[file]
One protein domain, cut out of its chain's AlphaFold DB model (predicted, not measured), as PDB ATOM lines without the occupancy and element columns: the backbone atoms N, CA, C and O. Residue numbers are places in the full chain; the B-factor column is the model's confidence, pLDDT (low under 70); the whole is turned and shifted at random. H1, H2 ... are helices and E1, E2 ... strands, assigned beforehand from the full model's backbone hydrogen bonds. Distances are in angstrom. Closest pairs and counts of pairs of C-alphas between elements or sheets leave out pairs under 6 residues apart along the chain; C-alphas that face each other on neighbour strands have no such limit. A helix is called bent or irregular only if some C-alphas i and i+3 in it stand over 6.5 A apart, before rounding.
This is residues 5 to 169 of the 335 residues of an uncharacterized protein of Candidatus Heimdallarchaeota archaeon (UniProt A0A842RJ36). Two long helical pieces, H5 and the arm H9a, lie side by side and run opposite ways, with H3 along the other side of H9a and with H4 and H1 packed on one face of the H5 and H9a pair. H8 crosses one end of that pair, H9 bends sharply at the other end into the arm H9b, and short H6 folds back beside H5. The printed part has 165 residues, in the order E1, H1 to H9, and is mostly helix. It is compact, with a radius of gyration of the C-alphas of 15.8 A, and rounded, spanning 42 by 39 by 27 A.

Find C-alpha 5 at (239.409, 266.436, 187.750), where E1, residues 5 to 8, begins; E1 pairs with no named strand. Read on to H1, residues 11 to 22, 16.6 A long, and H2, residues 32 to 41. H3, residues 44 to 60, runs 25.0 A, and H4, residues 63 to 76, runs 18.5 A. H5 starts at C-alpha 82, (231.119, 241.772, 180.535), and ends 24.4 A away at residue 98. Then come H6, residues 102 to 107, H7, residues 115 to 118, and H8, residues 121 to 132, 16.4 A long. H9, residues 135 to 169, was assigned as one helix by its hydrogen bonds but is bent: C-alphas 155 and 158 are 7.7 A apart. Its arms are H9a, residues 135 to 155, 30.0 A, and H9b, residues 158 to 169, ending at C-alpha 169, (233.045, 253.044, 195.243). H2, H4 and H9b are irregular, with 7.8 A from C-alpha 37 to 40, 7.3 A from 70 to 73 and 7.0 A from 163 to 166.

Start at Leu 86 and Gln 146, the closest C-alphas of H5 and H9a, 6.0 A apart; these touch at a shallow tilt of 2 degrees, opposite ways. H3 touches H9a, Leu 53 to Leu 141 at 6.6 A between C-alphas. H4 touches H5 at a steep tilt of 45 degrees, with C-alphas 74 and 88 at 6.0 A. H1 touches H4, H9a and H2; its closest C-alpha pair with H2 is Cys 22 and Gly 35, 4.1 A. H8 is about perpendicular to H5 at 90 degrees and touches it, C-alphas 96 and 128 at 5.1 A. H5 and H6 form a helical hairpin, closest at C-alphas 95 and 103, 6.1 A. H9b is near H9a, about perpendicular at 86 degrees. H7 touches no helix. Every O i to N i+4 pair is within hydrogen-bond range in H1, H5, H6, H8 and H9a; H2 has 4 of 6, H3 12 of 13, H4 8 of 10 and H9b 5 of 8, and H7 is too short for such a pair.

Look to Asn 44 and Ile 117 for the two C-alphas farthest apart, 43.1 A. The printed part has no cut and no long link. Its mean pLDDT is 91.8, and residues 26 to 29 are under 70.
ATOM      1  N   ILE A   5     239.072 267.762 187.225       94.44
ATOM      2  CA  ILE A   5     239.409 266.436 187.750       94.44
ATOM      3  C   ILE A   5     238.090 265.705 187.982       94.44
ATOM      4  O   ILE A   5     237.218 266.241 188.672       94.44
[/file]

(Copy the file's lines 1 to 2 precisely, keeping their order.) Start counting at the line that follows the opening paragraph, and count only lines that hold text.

This is residues 5 to 169 of the 335 residues of an uncharacterized protein of Candidatus Heimdallarchaeota archaeon (UniProt A0A842RJ36). Two long helical pieces, H5 and the arm H9a, lie side by side and run opposite ways, with H3 along the other side of H9a and with H4 and H1 packed on one face of the H5 and H9a pair. H8 crosses one end of that pair, H9 bends sharply at the other end into the arm H9b, and short H6 folds back beside H5. The printed part has 165 residues, in the order E1, H1 to H9, and is mostly helix. It is compact, with a radius of gyration of the C-alphas of 15.8 A, and rounded, spanning 42 by 39 by 27 A.

Find C-alpha 5 at (239.409, 266.436, 187.750), where E1, residues 5 to 8, begins; E1 pairs with no named strand. Read on to H1, residues 11 to 22, 16.6 A long, and H2, residues 32 to 41. H3, residues 44 to 60, runs 25.0 A, and H4, residues 63 to 76, runs 18.5 A. H5 starts at C-alpha 82, (231.119, 241.772, 180.535), and ends 24.4 A away at residue 98. Then come H6, residues 102 to 107, H7, residues 115 to 118, and H8, residues 121 to 132, 16.4 A long. H9, residues 135 to 169, was assigned as one helix by its hydrogen bonds but is bent: C-alphas 155 and 158 are 7.7 A apart. Its arms are H9a, residues 135 to 155, 30.0 A, and H9b, residues 158 to 169, ending at C-alpha 169, (233.045, 253.044, 195.243). H2, H4 and H9b are irregular, with 7.8 A from C-alpha 37 to 40, 7.3 A from 70 to 73 and 7.0 A from 163 to 166.